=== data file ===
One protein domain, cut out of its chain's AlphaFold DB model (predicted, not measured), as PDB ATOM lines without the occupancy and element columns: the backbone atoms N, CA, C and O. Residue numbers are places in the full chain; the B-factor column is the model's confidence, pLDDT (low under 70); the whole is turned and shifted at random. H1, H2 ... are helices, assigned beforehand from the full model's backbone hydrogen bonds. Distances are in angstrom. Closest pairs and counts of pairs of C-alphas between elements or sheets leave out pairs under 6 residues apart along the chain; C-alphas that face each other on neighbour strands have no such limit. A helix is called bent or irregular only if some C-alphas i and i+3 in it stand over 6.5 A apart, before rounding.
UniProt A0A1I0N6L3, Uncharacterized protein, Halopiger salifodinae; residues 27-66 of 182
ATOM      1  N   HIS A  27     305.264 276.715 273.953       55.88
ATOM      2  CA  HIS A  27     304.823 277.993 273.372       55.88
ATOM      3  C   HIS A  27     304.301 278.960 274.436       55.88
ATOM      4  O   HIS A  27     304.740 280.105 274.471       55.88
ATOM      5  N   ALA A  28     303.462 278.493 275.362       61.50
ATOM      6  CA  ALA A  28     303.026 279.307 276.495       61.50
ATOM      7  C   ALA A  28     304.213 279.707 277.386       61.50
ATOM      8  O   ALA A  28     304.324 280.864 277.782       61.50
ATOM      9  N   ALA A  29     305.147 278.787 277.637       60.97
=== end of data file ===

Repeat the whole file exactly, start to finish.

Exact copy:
One protein domain, cut out of its chain's AlphaFold DB model (predicted, not measured), as PDB ATOM lines without the occupancy and element columns: the backbone atoms N, CA, C and O. Residue numbers are places in the full chain; the B-factor column is the model's confidence, pLDDT (low under 70); the whole is turned and shifted at random. H1, H2 ... are helices, assigned beforehand from the full model's backbone hydrogen bonds. Distances are in angstrom. Closest pairs and counts of pairs of C-alphas between elements or sheets leave out pairs under 6 residues apart along the chain; C-alphas that face each other on neighbour strands have no such limit. A helix is called bent or irregular only if some C-alphas i and i+3 in it stand over 6.5 A apart, before rounding.
UniProt A0A1I0N6L3, Uncharacterized protein, Halopiger salifodinae; residues 27-66 of 182
ATOM      1  N   HIS A  27     305.264 276.715 273.953       55.88
ATOM      2  CA  HIS A  27     304.823 277.993 273.372       55.88
ATOM      3  C   HIS A  27     304.301 278.960 274.436       55.88
ATOM      4  O   HIS A  27     304.740 280.105 274.471       55.88
ATOM      5  N   ALA A  28     303.462 278.493 275.362       61.50
ATOM      6  CA  ALA A  28     303.026 279.307 276.495       61.50
ATOM      7  C   ALA A  28     304.213 279.707 277.386       61.50
ATOM      8  O   ALA A  28     304.324 280.864 277.782       61.50
ATOM      9  N   ALA A  29     305.147 278.787 277.637       60.97